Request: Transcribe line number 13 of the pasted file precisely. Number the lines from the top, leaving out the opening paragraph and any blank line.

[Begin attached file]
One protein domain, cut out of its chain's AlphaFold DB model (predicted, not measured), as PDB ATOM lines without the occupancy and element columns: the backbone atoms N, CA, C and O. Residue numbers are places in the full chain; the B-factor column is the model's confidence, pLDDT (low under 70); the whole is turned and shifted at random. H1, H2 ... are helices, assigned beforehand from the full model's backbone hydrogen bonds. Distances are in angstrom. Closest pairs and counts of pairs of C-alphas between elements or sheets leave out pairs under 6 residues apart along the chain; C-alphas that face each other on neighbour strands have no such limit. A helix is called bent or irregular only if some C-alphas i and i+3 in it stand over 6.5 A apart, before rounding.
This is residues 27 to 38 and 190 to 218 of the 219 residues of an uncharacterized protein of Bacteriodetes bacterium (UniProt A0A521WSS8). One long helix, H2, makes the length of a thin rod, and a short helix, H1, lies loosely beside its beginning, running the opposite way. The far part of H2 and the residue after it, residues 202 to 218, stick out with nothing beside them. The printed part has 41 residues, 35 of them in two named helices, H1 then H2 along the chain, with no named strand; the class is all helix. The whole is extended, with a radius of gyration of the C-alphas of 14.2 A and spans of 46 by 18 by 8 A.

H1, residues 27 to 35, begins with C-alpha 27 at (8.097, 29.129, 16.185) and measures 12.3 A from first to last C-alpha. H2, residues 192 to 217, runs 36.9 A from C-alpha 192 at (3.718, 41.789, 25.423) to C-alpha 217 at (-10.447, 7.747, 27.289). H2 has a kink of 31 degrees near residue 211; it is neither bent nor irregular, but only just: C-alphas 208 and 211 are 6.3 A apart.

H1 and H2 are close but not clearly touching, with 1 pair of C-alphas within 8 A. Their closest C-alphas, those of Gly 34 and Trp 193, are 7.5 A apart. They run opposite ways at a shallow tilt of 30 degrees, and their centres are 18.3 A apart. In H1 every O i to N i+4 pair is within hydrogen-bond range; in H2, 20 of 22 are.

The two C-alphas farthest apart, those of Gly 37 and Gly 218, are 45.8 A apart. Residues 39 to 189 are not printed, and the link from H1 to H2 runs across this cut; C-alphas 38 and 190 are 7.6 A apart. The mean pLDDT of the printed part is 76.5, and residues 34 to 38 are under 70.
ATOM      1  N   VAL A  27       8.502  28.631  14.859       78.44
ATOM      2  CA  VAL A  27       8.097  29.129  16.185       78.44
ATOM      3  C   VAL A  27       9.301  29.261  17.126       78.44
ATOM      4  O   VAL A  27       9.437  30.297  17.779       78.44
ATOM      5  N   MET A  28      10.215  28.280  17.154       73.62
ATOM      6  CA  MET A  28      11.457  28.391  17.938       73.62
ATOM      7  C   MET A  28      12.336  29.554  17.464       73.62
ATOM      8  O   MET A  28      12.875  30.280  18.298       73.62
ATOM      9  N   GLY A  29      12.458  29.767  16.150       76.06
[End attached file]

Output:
ATOM      9  N   GLY A  29      12.458  29.767  16.150       76.06